This work was partially funded by the Space@Hopkins funding initiative through Johns Hopkins University. The results of this study were published in the June 2018 edition of Science Robotics:

Osborn, L. E., Dragomir, A., Betthauser, J. L., Hunt, C. L., Nguyen, H. H., Kaliki, R. R., & Thakor, N. V. Prosthesis with neuromorphic multilayered e-dermis perceives touch and pain. Science Robotics, 2018;3(19):eaat3818. DOI: 10.1126/scirobotics.aat3818.


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Luke Osborn
Luke Osborn, MSE, is a PhD student in biomedical engineering at Johns Hopkins University. His research in the Neuroengineering and Biomedical Instrumentation Lab focuses on developing tactile sensing technologies, neuromorphic modeling of sensory information, and sensory feedback for upper limb prostheses. He is a student member of the IEEE.

Nitish Thakor
Nitish Thakor, PhD, is a professor of biomedical engineering, electrical and computer engineering, and neurology at Johns Hopkins and directs the Laboratory for Neuroengineering. He is also the director the Singapore Institute for Neurotechnology (SINAPSE) at the National University of Singapore. His research focus is in the field of neuroengineering, including neural diagnostic instrumentation, neural microsystems, neural signal processing, optical imaging of the nervous system, neural control of prostheses, and brain-machine interfaces. He is a recipient of a Research Career Development Award from the National Institutes of Health and a Presidential Young Investigator Award from the US National Science Foundation. He is a founding fellow of the Biomedical Engineering Society and fellow of the IEEE.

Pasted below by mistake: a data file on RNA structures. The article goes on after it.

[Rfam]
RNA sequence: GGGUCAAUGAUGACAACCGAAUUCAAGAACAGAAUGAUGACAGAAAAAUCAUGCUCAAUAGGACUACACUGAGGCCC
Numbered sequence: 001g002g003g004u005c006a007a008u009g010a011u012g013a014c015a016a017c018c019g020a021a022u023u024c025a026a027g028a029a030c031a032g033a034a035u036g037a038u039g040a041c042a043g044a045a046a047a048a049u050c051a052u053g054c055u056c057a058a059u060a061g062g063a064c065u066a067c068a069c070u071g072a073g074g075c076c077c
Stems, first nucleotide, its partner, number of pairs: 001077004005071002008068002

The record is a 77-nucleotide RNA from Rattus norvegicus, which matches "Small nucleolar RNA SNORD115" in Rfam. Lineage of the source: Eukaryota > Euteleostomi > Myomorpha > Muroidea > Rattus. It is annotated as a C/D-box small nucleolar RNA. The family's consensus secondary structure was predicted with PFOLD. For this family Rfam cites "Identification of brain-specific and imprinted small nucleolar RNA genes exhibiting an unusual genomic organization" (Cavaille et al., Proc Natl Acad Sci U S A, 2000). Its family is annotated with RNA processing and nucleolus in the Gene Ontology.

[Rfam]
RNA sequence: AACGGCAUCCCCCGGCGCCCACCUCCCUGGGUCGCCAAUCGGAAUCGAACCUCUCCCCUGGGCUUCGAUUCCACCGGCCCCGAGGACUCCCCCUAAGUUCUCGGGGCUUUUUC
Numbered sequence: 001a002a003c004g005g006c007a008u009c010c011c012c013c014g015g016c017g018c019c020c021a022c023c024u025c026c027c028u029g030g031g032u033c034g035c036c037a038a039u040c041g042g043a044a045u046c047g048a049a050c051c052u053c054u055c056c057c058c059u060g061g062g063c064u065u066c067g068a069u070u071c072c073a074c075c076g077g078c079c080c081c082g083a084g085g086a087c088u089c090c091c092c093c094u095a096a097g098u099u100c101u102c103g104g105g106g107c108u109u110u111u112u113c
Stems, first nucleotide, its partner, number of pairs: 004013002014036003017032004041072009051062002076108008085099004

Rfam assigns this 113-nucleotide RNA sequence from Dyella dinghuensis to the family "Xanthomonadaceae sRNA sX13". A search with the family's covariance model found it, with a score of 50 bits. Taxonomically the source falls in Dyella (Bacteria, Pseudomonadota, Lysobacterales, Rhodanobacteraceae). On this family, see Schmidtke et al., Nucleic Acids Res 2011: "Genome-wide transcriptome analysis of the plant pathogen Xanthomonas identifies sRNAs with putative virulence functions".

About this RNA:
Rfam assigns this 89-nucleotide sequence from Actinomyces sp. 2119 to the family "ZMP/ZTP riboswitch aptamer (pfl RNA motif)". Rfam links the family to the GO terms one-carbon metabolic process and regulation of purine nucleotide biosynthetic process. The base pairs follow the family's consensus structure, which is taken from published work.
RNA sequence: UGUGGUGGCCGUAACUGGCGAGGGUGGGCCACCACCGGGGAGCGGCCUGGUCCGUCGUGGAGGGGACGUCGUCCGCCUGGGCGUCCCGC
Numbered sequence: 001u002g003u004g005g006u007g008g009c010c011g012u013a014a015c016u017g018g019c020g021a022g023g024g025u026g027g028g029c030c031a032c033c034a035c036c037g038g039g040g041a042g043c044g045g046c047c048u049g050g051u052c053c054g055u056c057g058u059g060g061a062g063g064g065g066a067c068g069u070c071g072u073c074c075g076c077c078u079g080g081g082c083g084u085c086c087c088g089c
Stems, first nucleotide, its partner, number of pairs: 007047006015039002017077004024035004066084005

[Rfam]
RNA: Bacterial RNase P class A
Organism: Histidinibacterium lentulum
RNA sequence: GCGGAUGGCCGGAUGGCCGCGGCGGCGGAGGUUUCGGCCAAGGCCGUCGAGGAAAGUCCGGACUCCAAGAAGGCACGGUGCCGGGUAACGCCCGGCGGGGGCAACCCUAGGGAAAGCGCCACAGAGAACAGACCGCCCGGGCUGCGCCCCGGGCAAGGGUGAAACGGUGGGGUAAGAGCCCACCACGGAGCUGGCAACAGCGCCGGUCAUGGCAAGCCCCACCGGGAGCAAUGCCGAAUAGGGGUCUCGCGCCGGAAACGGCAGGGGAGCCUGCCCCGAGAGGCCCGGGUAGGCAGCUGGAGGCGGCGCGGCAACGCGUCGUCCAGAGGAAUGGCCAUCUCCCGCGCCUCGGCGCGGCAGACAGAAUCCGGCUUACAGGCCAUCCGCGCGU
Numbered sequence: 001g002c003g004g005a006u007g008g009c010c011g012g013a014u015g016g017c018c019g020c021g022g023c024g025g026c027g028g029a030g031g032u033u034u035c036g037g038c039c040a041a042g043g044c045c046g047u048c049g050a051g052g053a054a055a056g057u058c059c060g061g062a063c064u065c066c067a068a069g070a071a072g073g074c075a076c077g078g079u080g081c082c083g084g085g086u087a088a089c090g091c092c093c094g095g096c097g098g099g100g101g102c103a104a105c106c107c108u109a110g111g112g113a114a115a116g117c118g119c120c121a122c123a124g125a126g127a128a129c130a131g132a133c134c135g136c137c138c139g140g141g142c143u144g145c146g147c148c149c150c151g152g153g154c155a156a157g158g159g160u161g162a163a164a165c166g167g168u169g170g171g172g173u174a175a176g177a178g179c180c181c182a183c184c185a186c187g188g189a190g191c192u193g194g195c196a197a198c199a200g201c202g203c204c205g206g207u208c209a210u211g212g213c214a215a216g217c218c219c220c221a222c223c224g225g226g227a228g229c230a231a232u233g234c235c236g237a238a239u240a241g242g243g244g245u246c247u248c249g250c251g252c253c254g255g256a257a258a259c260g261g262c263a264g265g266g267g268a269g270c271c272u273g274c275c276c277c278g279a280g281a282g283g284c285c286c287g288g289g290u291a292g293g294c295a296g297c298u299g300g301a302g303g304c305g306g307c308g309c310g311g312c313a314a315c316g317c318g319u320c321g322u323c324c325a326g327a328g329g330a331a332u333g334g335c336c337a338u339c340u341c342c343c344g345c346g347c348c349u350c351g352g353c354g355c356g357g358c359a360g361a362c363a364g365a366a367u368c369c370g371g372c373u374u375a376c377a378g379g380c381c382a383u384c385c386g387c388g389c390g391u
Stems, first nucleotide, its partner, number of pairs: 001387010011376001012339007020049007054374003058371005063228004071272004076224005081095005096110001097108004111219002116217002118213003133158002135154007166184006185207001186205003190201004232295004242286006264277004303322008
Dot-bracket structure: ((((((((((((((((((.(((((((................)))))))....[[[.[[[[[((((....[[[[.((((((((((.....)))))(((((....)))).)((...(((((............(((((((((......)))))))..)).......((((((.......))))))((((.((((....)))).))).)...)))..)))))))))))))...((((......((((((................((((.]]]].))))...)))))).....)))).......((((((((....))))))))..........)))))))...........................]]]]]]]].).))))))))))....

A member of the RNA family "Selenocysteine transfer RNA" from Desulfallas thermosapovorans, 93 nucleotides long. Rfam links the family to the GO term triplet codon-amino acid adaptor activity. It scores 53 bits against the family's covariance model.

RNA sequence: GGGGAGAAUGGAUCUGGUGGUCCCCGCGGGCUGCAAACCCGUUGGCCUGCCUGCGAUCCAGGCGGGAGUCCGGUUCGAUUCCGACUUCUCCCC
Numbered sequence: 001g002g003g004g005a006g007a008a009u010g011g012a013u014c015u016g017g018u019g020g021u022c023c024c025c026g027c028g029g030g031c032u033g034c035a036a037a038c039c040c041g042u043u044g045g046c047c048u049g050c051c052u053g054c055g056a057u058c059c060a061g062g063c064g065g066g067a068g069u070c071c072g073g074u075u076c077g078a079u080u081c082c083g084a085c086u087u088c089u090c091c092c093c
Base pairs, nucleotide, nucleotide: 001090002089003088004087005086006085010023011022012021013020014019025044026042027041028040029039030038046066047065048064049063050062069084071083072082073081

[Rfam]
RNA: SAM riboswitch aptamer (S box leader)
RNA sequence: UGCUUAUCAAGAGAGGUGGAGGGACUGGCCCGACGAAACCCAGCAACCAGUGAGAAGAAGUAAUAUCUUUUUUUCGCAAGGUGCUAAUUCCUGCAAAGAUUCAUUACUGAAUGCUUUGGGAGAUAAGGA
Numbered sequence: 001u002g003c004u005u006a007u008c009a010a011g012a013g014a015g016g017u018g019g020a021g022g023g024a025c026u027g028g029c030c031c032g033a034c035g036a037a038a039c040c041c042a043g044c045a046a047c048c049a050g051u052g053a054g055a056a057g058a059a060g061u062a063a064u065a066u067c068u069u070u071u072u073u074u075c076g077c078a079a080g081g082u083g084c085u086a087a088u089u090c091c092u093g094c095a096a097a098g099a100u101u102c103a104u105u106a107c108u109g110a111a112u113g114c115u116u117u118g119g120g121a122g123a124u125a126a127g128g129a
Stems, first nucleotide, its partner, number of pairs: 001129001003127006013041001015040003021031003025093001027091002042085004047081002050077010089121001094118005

About BrainInsight

BrainInsight, the IEEE Brain Initiative eNewsletter, is a quarterly online publication, featuring practical and timely information and forward-looking commentary on neurotechnologies. BrainInsight describes recent breakthroughs in research, primers on methods of interests, or report recent events such as conferences or workshops.

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Solar-powered synthetic skin could give robots a sense of touch and allow amputees to feel again

Synthetic skin capable of touch sensitivity could make smart prosthetic hands more useful for amputees